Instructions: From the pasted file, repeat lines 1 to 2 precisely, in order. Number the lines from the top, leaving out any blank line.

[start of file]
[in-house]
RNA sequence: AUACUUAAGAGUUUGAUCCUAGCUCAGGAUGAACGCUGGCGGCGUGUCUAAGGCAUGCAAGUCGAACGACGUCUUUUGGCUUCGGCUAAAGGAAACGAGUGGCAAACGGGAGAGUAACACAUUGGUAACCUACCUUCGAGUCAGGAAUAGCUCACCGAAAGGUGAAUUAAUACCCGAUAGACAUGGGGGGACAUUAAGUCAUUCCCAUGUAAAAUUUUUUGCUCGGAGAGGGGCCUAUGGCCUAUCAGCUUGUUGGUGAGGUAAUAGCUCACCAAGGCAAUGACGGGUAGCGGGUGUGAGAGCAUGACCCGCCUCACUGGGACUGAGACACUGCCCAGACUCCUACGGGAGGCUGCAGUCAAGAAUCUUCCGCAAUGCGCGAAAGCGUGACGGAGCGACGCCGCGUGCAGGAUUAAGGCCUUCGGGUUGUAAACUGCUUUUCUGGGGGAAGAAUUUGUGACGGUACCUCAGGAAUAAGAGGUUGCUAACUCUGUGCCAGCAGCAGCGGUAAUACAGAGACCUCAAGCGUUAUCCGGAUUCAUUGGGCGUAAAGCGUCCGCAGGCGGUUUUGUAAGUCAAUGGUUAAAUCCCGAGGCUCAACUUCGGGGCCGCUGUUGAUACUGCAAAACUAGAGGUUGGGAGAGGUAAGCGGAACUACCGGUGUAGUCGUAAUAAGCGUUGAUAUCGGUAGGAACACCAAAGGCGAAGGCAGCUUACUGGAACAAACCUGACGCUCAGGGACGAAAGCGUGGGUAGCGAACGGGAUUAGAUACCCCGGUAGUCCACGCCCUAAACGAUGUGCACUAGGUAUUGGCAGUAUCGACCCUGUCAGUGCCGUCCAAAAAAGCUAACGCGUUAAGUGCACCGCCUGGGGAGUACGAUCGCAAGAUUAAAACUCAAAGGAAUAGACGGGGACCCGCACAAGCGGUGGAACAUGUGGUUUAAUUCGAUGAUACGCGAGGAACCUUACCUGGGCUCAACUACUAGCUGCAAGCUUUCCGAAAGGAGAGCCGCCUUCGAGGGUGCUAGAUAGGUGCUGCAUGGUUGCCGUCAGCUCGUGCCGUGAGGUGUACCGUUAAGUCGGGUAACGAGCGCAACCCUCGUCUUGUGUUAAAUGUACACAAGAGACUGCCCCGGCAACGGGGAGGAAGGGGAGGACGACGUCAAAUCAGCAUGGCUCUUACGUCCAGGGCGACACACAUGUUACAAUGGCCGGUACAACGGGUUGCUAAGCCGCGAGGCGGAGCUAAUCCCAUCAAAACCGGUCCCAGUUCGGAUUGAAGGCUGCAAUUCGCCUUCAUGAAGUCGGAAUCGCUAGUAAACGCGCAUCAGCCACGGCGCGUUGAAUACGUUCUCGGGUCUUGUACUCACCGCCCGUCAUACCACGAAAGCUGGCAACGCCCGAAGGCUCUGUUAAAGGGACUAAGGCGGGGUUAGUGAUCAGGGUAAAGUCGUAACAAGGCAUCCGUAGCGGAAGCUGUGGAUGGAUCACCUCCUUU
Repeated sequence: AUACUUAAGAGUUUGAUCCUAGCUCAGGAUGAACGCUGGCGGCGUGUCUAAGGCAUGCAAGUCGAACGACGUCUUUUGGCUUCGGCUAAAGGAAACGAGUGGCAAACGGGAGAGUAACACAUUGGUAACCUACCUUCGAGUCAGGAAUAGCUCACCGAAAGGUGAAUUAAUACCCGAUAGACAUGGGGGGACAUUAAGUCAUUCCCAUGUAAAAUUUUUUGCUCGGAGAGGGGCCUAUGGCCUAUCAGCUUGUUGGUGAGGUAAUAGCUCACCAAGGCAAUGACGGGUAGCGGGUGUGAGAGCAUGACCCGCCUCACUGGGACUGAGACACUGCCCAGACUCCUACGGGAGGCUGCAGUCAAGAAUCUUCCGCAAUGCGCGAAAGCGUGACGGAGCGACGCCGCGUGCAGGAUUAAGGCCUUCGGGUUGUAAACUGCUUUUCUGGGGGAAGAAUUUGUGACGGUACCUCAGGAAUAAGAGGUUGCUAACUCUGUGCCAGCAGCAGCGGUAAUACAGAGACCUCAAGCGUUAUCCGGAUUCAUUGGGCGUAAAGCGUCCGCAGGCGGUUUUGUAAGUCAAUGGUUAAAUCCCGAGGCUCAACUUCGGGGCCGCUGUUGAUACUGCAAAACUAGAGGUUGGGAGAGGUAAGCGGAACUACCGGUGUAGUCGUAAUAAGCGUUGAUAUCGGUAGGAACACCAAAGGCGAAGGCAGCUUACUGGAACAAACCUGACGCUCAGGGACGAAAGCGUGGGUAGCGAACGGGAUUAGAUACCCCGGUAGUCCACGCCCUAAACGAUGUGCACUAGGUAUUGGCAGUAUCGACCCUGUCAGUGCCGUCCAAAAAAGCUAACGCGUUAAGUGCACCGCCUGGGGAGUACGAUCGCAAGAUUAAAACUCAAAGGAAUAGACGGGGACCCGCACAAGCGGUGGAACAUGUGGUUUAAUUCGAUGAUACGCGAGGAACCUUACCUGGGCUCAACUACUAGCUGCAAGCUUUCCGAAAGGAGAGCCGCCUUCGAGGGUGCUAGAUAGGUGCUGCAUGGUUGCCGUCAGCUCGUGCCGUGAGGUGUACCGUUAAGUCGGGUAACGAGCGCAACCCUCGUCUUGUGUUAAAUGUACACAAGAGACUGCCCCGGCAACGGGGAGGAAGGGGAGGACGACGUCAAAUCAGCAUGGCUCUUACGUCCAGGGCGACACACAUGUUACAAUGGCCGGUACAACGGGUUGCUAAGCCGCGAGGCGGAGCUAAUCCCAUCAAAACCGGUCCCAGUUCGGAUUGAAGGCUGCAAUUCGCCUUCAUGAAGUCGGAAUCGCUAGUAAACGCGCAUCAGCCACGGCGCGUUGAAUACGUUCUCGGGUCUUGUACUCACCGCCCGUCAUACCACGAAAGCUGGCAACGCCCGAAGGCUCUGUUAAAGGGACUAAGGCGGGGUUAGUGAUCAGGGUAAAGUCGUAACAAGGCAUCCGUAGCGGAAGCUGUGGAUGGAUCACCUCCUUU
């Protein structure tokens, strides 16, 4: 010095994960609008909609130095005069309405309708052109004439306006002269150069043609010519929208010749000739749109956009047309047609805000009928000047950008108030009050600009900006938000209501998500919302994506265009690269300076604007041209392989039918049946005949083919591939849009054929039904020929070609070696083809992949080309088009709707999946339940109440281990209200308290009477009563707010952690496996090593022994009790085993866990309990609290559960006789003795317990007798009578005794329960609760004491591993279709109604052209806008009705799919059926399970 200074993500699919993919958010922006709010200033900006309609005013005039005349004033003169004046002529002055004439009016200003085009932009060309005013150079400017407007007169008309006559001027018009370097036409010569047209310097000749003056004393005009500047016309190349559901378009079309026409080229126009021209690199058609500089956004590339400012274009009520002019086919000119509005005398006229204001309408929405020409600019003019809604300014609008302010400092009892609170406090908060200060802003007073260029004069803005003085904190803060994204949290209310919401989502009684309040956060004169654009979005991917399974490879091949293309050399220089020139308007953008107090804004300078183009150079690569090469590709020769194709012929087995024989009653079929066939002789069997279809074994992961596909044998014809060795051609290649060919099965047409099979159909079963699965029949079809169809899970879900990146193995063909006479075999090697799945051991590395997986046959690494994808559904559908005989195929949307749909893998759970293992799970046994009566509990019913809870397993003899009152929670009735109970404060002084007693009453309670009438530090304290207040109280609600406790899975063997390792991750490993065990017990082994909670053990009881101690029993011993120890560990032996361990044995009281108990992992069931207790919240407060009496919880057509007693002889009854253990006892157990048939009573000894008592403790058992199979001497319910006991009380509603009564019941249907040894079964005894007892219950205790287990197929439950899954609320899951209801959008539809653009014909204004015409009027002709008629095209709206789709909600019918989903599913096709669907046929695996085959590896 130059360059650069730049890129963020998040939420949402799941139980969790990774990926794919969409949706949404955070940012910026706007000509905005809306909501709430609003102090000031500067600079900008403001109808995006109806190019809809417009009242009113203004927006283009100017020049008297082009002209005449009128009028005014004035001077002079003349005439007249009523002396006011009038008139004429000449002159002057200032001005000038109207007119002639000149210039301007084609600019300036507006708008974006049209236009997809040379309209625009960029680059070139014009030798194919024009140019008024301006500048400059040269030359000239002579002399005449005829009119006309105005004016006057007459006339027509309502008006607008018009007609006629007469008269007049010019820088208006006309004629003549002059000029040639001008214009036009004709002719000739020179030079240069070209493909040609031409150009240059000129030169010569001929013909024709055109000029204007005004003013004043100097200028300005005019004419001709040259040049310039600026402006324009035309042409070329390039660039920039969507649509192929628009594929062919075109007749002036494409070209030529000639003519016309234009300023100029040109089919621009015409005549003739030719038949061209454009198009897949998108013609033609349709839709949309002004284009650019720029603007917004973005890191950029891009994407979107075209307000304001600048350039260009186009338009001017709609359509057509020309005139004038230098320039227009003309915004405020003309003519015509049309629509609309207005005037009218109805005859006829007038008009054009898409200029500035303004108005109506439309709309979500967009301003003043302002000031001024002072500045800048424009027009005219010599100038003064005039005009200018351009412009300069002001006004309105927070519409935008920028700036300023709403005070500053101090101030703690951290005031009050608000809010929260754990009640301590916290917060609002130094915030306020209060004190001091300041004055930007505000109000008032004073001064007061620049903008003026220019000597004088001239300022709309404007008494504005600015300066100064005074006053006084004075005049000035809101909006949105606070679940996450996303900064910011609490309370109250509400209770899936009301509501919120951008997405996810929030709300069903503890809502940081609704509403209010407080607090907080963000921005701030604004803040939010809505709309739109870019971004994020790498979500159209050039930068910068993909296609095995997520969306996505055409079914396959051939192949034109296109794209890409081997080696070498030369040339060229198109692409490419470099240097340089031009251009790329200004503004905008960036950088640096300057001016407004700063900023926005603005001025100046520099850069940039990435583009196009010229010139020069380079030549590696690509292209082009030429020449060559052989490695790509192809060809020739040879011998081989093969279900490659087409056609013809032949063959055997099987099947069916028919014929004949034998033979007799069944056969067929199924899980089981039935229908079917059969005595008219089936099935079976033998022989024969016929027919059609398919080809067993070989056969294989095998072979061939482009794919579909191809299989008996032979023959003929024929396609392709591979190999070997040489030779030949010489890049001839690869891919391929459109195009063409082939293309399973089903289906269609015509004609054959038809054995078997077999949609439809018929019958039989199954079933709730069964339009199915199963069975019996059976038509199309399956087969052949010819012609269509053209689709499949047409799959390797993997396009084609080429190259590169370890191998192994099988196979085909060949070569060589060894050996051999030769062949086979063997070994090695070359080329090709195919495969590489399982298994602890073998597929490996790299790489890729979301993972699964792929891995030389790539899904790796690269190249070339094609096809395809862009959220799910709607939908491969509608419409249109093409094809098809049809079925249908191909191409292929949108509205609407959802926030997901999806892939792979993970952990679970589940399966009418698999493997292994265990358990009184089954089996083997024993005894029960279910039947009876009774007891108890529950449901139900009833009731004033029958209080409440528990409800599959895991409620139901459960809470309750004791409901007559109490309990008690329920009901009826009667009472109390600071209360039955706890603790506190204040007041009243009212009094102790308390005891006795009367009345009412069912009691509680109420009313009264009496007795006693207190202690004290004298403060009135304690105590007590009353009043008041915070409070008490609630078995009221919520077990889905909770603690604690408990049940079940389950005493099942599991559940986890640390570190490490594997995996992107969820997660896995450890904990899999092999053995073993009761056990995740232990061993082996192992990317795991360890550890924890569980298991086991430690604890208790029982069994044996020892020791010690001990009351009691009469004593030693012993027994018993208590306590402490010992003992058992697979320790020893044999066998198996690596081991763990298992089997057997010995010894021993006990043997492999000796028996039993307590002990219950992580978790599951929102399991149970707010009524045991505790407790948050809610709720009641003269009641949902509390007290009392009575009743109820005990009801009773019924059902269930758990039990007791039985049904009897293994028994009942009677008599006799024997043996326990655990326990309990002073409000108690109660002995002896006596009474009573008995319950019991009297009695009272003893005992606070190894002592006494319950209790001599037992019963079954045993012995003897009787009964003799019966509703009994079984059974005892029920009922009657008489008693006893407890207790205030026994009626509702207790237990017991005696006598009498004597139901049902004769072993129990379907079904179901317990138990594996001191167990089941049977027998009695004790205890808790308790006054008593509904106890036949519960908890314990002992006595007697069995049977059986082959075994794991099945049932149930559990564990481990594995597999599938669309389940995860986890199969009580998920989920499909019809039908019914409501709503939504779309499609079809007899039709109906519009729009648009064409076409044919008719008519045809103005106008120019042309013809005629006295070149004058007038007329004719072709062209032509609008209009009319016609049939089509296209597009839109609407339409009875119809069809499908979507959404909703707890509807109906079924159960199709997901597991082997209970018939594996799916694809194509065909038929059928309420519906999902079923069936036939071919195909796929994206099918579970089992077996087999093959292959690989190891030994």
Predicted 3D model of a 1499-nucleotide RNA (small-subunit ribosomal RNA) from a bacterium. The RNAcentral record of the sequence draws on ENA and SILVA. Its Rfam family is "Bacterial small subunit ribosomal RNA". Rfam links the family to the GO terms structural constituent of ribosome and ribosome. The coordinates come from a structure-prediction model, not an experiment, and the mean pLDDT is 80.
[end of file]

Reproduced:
[in-house]
RNA sequence: AUACUUAAGAGUUUGAUCCUAGCUCAGGAUGAACGCUGGCGGCGUGUCUAAGGCAUGCAAGUCGAACGACGUCUUUUGGCUUCGGCUAAAGGAAACGAGUGGCAAACGGGAGAGUAACACAUUGGUAACCUACCUUCGAGUCAGGAAUAGCUCACCGAAAGGUGAAUUAAUACCCGAUAGACAUGGGGGGACAUUAAGUCAUUCCCAUGUAAAAUUUUUUGCUCGGAGAGGGGCCUAUGGCCUAUCAGCUUGUUGGUGAGGUAAUAGCUCACCAAGGCAAUGACGGGUAGCGGGUGUGAGAGCAUGACCCGCCUCACUGGGACUGAGACACUGCCCAGACUCCUACGGGAGGCUGCAGUCAAGAAUCUUCCGCAAUGCGCGAAAGCGUGACGGAGCGACGCCGCGUGCAGGAUUAAGGCCUUCGGGUUGUAAACUGCUUUUCUGGGGGAAGAAUUUGUGACGGUACCUCAGGAAUAAGAGGUUGCUAACUCUGUGCCAGCAGCAGCGGUAAUACAGAGACCUCAAGCGUUAUCCGGAUUCAUUGGGCGUAAAGCGUCCGCAGGCGGUUUUGUAAGUCAAUGGUUAAAUCCCGAGGCUCAACUUCGGGGCCGCUGUUGAUACUGCAAAACUAGAGGUUGGGAGAGGUAAGCGGAACUACCGGUGUAGUCGUAAUAAGCGUUGAUAUCGGUAGGAACACCAAAGGCGAAGGCAGCUUACUGGAACAAACCUGACGCUCAGGGACGAAAGCGUGGGUAGCGAACGGGAUUAGAUACCCCGGUAGUCCACGCCCUAAACGAUGUGCACUAGGUAUUGGCAGUAUCGACCCUGUCAGUGCCGUCCAAAAAAGCUAACGCGUUAAGUGCACCGCCUGGGGAGUACGAUCGCAAGAUUAAAACUCAAAGGAAUAGACGGGGACCCGCACAAGCGGUGGAACAUGUGGUUUAAUUCGAUGAUACGCGAGGAACCUUACCUGGGCUCAACUACUAGCUGCAAGCUUUCCGAAAGGAGAGCCGCCUUCGAGGGUGCUAGAUAGGUGCUGCAUGGUUGCCGUCAGCUCGUGCCGUGAGGUGUACCGUUAAGUCGGGUAACGAGCGCAACCCUCGUCUUGUGUUAAAUGUACACAAGAGACUGCCCCGGCAACGGGGAGGAAGGGGAGGACGACGUCAAAUCAGCAUGGCUCUUACGUCCAGGGCGACACACAUGUUACAAUGGCCGGUACAACGGGUUGCUAAGCCGCGAGGCGGAGCUAAUCCCAUCAAAACCGGUCCCAGUUCGGAUUGAAGGCUGCAAUUCGCCUUCAUGAAGUCGGAAUCGCUAGUAAACGCGCAUCAGCCACGGCGCGUUGAAUACGUUCUCGGGUCUUGUACUCACCGCCCGUCAUACCACGAAAGCUGGCAACGCCCGAAGGCUCUGUUAAAGGGACUAAGGCGGGGUUAGUGAUCAGGGUAAAGUCGUAACAAGGCAUCCGUAGCGGAAGCUGUGGAUGGAUCACCUCCUUU